Hi this is David Sullivan, today we're going to learn how to use the bishop. Each side begins with two bishops in a game of chess. They stand on either side of the king and queen who are in the middle. You can remember that by thinking that the bishops married the king and the queen, that's how they get the right to stand next to them.
A bishop might look kind of funny, I remember when I was a kid I use to think he always looked like he was frowning. But actually the bishop looks the way it is because he's representing a priest that's wearing a mitre, a type of hat.
Bishops move along the diagonals, diagonals on a chessboard are the slanty lines that are all colored in the same. You get one bishop that moves on dark diagonals, and you get one bishop that moves on white diagonals. A bishop moves in a straight line, just like a rook, as little one square or as far as the board allows. Until it either runs into the end of the board, or runs into an enemy piece. If you run into an enemy piece you land on that piece, and you've just finished your move.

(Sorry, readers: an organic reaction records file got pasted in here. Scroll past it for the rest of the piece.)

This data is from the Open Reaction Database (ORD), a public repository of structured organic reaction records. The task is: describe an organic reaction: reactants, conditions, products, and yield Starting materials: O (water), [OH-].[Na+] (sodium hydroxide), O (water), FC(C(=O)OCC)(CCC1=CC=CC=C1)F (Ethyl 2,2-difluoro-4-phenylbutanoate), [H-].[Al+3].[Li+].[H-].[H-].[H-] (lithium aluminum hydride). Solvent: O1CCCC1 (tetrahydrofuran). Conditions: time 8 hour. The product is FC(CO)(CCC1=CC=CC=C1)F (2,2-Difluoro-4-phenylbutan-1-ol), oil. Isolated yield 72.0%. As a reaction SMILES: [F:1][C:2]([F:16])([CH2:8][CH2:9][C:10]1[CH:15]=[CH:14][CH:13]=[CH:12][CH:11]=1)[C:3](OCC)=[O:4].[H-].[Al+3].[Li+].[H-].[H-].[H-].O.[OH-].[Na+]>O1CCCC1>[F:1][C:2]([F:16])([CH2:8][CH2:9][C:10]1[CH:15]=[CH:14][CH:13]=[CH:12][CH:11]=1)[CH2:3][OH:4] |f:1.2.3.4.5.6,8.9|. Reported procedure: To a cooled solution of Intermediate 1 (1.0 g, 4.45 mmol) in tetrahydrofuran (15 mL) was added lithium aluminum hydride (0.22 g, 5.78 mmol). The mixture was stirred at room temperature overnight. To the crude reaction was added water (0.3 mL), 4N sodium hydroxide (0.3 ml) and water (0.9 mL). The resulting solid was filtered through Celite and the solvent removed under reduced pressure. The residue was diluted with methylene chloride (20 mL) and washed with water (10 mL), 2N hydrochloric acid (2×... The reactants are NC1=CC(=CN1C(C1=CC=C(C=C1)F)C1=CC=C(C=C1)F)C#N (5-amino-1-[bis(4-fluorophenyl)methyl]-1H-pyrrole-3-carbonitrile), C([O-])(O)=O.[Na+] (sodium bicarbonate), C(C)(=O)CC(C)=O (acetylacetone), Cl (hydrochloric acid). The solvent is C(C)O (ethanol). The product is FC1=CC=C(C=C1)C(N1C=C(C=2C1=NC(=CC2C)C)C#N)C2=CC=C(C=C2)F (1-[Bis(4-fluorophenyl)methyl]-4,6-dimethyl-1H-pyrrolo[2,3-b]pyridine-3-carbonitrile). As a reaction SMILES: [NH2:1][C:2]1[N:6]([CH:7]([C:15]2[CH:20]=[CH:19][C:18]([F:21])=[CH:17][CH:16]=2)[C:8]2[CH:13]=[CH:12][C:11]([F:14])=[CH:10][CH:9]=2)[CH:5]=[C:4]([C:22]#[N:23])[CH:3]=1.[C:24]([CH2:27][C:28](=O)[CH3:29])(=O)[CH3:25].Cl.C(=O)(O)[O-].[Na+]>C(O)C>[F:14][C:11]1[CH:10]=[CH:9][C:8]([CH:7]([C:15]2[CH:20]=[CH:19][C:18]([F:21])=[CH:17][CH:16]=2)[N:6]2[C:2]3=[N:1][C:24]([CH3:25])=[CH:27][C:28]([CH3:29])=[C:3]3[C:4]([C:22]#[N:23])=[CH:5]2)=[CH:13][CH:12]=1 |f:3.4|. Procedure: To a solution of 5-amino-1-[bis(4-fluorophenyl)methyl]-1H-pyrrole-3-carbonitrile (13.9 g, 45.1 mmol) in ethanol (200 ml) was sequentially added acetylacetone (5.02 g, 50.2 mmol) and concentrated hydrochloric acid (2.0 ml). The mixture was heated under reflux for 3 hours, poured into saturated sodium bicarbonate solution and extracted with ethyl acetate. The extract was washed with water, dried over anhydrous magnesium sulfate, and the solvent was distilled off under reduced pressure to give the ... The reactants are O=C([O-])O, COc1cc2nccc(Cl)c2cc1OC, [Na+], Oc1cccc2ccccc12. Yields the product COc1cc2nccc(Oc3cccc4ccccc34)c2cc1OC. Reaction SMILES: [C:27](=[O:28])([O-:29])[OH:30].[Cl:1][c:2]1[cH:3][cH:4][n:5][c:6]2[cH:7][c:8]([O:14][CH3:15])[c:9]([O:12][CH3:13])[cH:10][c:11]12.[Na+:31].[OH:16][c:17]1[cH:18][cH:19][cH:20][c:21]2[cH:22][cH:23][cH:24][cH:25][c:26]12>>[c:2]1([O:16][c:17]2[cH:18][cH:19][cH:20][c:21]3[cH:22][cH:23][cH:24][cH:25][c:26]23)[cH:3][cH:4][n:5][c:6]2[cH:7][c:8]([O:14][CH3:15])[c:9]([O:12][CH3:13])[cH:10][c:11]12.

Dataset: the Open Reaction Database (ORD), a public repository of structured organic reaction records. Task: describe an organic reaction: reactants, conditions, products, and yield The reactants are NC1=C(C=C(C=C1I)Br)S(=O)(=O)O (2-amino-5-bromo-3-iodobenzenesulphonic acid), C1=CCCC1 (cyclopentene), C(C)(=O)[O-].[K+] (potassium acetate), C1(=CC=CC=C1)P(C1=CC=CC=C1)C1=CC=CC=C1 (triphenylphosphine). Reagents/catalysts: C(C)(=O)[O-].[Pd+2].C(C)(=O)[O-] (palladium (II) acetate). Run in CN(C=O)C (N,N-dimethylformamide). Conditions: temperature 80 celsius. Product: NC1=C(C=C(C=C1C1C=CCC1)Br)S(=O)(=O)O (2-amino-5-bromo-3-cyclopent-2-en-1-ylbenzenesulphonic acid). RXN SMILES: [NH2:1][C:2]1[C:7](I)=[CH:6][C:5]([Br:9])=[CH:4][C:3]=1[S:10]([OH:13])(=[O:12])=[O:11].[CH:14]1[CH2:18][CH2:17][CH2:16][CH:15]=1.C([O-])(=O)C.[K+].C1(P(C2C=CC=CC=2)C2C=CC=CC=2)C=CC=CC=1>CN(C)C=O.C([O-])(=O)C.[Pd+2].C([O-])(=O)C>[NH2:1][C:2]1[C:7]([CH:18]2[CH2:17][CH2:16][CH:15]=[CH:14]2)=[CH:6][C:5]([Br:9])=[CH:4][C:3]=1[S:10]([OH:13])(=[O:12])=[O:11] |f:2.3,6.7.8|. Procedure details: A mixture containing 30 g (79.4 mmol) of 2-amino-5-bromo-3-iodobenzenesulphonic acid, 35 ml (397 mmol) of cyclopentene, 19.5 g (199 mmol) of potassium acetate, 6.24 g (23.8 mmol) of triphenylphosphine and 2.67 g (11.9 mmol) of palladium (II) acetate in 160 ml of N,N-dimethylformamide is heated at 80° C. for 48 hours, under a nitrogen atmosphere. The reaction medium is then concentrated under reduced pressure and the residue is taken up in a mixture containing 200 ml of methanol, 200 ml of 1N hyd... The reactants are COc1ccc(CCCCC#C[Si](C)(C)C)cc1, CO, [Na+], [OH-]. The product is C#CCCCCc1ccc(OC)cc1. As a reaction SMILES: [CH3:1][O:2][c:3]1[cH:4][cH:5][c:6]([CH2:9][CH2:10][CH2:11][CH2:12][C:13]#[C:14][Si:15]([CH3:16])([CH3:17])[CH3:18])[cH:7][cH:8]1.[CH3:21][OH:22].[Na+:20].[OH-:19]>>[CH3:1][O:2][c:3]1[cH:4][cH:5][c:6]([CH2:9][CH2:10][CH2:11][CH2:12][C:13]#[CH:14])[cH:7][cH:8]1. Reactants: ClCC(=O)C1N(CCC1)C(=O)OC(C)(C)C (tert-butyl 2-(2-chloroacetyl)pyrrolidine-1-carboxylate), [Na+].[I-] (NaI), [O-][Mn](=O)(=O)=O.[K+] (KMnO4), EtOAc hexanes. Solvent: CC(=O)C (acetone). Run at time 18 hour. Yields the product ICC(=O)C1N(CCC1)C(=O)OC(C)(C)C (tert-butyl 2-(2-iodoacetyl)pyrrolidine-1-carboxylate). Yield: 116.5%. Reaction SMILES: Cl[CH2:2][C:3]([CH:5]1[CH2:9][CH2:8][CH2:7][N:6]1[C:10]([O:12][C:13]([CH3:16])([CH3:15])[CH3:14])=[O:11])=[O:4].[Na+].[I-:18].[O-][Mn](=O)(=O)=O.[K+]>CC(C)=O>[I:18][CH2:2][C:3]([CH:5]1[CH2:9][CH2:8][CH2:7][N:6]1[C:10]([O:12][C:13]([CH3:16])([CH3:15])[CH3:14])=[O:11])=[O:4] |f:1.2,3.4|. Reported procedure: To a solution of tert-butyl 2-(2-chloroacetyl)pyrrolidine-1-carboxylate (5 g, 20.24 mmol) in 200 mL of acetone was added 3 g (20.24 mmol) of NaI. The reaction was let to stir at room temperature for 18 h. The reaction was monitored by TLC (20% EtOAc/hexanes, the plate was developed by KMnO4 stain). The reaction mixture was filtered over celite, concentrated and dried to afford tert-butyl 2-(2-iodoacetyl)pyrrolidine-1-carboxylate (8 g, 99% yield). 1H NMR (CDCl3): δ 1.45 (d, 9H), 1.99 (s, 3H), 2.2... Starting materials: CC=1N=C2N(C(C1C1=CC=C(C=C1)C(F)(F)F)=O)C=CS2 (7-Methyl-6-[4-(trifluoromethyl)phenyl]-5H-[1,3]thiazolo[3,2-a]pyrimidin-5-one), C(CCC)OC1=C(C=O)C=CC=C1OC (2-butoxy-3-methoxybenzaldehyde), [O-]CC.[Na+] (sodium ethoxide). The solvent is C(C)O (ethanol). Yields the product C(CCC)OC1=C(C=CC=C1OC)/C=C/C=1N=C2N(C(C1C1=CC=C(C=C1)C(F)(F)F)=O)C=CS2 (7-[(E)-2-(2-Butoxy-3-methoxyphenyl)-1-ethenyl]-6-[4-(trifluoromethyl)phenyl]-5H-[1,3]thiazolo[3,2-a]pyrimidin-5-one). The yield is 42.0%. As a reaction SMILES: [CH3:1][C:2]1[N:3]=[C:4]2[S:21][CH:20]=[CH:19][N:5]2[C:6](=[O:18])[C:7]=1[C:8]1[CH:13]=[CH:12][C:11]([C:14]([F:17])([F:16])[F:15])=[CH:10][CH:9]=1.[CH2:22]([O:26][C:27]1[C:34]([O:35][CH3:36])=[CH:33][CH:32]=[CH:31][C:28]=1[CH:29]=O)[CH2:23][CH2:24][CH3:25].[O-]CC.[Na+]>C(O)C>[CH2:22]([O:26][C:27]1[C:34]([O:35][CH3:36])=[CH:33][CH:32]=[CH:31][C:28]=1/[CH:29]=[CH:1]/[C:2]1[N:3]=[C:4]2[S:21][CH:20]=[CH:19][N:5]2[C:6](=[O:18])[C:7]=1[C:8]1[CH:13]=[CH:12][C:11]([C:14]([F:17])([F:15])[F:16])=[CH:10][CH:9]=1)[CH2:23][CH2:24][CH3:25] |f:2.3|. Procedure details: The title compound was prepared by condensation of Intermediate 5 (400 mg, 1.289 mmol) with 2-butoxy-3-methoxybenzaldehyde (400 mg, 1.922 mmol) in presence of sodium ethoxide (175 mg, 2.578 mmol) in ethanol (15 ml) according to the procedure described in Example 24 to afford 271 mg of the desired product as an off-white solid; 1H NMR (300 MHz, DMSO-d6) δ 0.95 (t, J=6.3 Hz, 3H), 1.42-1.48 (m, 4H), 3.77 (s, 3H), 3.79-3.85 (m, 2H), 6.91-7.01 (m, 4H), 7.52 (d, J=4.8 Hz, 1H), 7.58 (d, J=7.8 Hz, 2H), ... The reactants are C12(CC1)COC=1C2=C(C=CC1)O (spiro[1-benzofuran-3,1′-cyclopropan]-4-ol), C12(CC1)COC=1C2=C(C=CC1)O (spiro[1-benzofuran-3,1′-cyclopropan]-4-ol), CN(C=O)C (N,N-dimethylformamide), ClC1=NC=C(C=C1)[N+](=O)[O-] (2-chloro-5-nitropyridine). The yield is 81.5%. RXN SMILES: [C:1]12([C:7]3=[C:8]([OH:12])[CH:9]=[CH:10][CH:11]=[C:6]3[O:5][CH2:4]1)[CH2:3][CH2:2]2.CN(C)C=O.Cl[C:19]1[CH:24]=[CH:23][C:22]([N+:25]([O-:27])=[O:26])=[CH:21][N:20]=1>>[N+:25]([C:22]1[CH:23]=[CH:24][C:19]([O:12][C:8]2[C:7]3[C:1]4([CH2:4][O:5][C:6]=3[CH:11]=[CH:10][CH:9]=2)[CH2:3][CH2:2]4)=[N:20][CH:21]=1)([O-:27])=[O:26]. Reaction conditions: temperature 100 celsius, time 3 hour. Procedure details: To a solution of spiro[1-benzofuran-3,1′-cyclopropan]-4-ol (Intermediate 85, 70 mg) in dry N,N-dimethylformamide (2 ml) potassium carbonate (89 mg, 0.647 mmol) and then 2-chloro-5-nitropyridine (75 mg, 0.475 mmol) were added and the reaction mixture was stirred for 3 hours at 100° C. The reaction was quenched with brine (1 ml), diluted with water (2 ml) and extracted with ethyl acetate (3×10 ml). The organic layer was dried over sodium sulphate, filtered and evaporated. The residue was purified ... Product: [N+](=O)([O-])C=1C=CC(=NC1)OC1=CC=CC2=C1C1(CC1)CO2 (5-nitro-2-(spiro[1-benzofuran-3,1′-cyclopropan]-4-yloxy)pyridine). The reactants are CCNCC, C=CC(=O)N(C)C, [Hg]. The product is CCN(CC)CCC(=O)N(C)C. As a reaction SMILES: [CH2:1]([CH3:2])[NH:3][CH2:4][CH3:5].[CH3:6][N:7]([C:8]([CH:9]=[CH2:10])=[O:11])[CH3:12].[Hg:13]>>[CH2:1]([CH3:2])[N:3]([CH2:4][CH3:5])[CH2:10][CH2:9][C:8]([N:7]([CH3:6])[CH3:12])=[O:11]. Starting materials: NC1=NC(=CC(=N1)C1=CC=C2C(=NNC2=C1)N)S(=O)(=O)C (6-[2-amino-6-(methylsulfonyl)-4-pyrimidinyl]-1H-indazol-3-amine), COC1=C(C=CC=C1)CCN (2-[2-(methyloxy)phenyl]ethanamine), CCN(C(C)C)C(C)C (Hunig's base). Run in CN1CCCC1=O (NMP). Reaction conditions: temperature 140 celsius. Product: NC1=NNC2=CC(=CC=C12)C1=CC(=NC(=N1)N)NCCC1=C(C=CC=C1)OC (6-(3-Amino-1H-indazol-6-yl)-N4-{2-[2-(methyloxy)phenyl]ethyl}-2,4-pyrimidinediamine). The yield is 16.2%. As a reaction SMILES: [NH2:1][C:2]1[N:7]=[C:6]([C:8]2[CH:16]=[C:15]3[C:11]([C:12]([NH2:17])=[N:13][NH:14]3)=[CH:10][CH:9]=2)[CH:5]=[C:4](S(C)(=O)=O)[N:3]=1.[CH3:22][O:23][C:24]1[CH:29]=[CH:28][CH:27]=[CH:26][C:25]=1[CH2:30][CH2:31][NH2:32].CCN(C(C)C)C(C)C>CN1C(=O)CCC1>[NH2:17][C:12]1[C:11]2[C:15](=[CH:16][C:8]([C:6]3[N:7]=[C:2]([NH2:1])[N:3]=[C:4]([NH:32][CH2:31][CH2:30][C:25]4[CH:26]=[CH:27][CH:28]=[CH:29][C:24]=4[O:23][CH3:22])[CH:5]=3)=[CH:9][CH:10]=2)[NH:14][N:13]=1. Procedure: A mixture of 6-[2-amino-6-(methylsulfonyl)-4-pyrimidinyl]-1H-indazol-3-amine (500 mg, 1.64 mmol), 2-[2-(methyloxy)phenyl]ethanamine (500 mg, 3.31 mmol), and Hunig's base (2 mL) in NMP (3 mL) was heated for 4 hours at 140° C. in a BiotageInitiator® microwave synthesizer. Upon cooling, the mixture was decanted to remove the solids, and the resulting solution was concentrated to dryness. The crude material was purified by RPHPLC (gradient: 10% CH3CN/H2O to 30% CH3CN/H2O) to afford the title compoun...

An interesting point is, what piece do you think is stronger, a rook or a bishop? Bishops can only cover half of the squares on a chessboard, if you have a bishop that's on a dark square, it can only move to other dark squares on the chessboard. Rooks can move to every square on the chessboard. Therefore rooks are actually more powerful, and a little more valuable in general than bishops. And that's how we use the bishops.